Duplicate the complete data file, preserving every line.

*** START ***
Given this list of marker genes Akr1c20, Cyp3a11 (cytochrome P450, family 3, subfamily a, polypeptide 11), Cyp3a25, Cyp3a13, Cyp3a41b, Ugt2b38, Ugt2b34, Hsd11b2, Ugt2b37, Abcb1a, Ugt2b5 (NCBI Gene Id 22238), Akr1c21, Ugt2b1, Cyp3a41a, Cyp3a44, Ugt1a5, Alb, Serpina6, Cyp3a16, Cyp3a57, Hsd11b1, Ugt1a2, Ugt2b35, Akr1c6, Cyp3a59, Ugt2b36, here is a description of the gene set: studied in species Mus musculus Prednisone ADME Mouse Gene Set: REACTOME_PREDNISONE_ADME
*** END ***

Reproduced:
Given this list of marker genes Akr1c20, Cyp3a11 (cytochrome P450, family 3, subfamily a, polypeptide 11), Cyp3a25, Cyp3a13, Cyp3a41b, Ugt2b38, Ugt2b34, Hsd11b2, Ugt2b37, Abcb1a, Ugt2b5 (NCBI Gene Id 22238), Akr1c21, Ugt2b1, Cyp3a41a, Cyp3a44, Ugt1a5, Alb, Serpina6, Cyp3a16, Cyp3a57, Hsd11b1, Ugt1a2, Ugt2b35, Akr1c6, Cyp3a59, Ugt2b36, here is a description of the gene set: studied in species Mus musculus Prednisone ADME Mouse Gene Set: REACTOME_PREDNISONE_ADME